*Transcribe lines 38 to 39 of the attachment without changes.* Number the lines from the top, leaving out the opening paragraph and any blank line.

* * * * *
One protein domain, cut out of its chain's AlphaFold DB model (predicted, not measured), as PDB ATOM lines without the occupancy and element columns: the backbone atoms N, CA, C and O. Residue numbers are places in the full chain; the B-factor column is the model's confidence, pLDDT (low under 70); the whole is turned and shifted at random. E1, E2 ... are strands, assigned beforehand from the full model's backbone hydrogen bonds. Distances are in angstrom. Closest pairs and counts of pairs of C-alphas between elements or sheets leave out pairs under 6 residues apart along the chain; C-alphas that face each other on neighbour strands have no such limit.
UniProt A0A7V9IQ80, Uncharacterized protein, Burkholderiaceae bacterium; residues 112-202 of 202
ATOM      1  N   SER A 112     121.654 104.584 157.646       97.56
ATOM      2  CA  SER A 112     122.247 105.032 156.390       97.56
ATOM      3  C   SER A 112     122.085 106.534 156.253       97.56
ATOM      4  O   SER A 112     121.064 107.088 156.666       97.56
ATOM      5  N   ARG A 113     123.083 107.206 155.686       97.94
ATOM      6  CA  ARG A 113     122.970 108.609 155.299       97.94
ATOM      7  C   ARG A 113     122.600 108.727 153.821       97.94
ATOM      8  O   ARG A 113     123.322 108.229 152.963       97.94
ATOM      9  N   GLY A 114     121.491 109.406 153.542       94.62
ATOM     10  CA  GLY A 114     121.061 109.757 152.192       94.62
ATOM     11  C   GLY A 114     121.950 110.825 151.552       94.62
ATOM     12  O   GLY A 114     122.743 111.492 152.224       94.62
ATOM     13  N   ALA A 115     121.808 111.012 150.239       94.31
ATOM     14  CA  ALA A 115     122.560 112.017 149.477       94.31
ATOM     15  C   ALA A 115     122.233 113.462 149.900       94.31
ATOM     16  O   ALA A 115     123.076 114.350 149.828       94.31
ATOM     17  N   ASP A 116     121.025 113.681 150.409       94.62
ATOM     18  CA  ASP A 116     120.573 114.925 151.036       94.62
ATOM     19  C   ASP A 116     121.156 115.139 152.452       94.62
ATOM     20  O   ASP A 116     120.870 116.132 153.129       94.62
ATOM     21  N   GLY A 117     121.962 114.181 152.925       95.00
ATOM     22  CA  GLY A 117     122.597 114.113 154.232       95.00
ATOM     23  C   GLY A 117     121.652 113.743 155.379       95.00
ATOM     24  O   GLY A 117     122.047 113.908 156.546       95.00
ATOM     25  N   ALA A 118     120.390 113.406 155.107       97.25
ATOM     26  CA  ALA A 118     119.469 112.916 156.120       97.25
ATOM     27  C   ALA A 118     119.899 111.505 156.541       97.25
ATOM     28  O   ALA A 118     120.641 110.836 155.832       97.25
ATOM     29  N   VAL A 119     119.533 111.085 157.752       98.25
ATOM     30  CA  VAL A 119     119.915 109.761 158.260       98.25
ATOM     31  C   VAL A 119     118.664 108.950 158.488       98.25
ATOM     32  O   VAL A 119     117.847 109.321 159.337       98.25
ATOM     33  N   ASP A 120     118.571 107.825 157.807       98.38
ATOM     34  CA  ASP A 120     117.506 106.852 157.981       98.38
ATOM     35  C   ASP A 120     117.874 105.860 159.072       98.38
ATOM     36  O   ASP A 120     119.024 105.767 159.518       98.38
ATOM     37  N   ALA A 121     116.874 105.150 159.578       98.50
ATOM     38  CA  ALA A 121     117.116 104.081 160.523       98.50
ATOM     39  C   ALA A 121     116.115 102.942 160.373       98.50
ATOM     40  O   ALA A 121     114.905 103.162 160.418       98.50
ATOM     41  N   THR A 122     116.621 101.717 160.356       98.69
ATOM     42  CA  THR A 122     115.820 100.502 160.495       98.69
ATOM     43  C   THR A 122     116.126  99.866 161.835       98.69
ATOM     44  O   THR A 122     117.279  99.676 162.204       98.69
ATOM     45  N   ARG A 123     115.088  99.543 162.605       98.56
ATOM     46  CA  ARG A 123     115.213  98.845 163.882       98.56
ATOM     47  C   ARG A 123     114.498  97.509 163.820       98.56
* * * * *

ATOM     37  N   ALA A 121     116.874 105.150 159.578       98.50
ATOM     38  CA  ALA A 121     117.116 104.081 160.523       98.50